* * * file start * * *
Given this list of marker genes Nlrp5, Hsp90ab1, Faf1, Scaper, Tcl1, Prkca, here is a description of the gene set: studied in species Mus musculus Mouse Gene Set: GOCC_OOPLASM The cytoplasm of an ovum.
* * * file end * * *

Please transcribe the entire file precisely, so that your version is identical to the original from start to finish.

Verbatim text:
Given this list of marker genes Nlrp5, Hsp90ab1, Faf1, Scaper, Tcl1, Prkca, here is a description of the gene set: studied in species Mus musculus Mouse Gene Set: GOCC_OOPLASM The cytoplasm of an ovum.